Courtesy Of Richard Brahm
Although works written for concert band often last no longer than 10–15 minutes, the Yale Concert Band will join forces with the United States Coast Guard Band on Sunday to play a piece requiring far more time and musicians than a typical concert band piece.
On Nov. 17, at 2 p.m., the two bands will play James Barnes’s Symphony No. 3, a 40-minute piece inspired by Barnes’s emotional journey following the death of his baby daughter.
“It’s such a big piece of music,” said Commander Adam Williamson, director of the Coast Guard Band. “It’s going to be a really special performance because of the musicality and emotion that’s just so inherent to the symphony, speaking directly to the audience’s soul.”
The concert in Woolsey Hall marks the fifth collaboration between the two organizations. The program will include works by female composers Chen Yi, Jennifer Higdon and Carolyn Bremer, in addition to an “Armed Forces Medley” and works by Samuel Barber and John Philip Sousa.
The Coast Guard Band, stationed in New London, is a 55-member professional ensemble that represents the United States Coast Guard and the Department of Homeland Security. It is one of the five major military bands. The ensemble has performed in venues including the Kennedy Center for the Performing Arts, Carnegie Hall and at every presidential inauguration ceremony since Herbert Hoover’s.
“The collaboration with Yale’s band speaks to the multimission nature of the Coast Guard,” Williamson said. “Even our motto, ‘Semper Paratus,’ gives insight into its position of being flexible and adaptable. We try to work with as many kinds of groups as possible in as many different ways as possible to represent these incredible servicepeople.”
The concert will open with two pieces performed by the Yale Concert Band. Yi, who was the first woman to receive a Master of Arts in music composition from the Central Conservatory of Music in Beijing, composed her piece, “Dragon Rhyme,” in 2010. In the score, she wrote that the piece takes the image of a dragon — “auspicious, fresh and vivid.”
“Fanfare Ritmico” by Pulitzer Prize-winning composer Higdon will follow. The piece is a celebration of the rhythm and speed of life and reflects the rhythmic elements of daily actions.
“Higdon uses many interesting chords, with a multiple tonal centers at once, yet it’s still pleasant to listen to,” said clarinetist Ben Kramer ’23.
Then, the Coast Guard Band will play two pieces of its own.
Williamson said that he wanted to program smaller works to complement the enormity of the Barnes. He chose Bremer’s “Early Light” and Barber’s “Knoxville: Summer of 1915.”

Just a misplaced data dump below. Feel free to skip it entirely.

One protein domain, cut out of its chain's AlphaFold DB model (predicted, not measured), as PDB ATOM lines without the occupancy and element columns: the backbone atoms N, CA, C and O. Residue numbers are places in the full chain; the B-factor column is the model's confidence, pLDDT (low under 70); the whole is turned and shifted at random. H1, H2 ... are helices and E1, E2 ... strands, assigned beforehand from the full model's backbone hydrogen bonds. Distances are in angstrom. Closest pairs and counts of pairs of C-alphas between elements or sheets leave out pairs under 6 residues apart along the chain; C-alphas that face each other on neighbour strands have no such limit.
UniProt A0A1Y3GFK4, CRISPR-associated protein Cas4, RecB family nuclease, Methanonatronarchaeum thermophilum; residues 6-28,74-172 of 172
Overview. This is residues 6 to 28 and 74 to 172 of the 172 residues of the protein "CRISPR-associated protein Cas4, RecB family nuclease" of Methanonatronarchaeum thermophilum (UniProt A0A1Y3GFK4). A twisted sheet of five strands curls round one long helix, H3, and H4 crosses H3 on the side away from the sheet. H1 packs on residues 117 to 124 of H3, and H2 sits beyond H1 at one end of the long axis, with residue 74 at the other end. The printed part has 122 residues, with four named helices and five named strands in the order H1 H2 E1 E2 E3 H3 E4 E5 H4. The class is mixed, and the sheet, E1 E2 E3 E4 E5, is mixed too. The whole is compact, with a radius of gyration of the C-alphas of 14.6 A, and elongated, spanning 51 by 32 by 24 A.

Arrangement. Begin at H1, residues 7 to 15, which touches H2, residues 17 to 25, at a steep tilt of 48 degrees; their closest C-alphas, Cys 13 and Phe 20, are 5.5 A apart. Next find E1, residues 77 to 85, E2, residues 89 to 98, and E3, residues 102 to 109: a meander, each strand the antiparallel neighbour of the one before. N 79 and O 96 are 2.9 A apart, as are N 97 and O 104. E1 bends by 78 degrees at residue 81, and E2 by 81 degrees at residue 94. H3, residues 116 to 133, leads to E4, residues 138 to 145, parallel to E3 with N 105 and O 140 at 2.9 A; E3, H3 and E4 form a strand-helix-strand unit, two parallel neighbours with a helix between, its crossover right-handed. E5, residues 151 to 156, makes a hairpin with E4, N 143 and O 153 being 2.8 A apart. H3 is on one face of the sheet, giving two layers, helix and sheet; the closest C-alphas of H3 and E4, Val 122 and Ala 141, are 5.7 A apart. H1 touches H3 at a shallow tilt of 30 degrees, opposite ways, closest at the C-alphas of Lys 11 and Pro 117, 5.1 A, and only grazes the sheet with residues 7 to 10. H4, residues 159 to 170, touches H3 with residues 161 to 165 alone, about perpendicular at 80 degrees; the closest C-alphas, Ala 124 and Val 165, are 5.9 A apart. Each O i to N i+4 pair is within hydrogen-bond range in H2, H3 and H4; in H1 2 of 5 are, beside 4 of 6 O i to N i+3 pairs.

“Early Light” is inspired by the national anthem, yet the piece is not a patriotic tribute, but rather a connection to baseball. Bremer draws upon the anticipation she felt hearing the anthem before baseball games during her childhood. “Knoxville: Summer of 1915” is a dreamlike tribute to Knoxville, Tennessee.
The Sousa march, “Gallant Seventh March,” and “Armed Forces Medley” pay tribute to the Coast Guard Band’s identity as a military band.
“Sousa is part of the Coast Guard band’s original story as one of the three people credited with establishing it, so I always like to pay tribute to him as much as I can,” Williamson said.
The collaboration between the two bands will take place in the second half of the concert.
In 1994, the United States Air Force Band commissioned Barnes to write his third symphony. Just before Barnes began writing the symphony, his baby daughter Natalie passed away. Most of the work’s four movements reflect Barnes’s personal journey in a time of tragedy. In his notes accompanying the piece, Barnes called the symphony “the most emotionally draining work” he has ever composed.
“I enjoy the challenge of preparing our units separately and putting them together and having them work,” said Thomas Duffy, director of the Yale Concert Band.
The bands’ only combined rehearsal will take place Sunday evening, right before the concert. The directors will each conduct two movements of the piece.
According to trumpet player James Brandfonbrener ’21, the Barnes features extensive solo passages that shine a spotlight on individual players as well as give the ensemble time to rest during the lengthy work.
As the work progresses, the mood goes from deep despair to fulfillment and joy. The fourth movement pays tribute to Barnes’s son Billy, born three days after Barnes completed the symphony. It is based upon a hopeful, comforting hymn sung at Natalie’s funeral, “I am Jesus’s Little Lamb.”
Bassoonist Maddy Tung ’21 “enjoys the contrast in the Barnes between the big dramatic parts and the softer solo passages, which [they] do not often experience in band.”
“I feel quite privileged to partner with a high-functioning university band,” Williamson said. “It will be a real thrill to have that shared experience.”
The United States Coast Guard Band and Yale Concert Band were established in 1925 and 1917, respectively.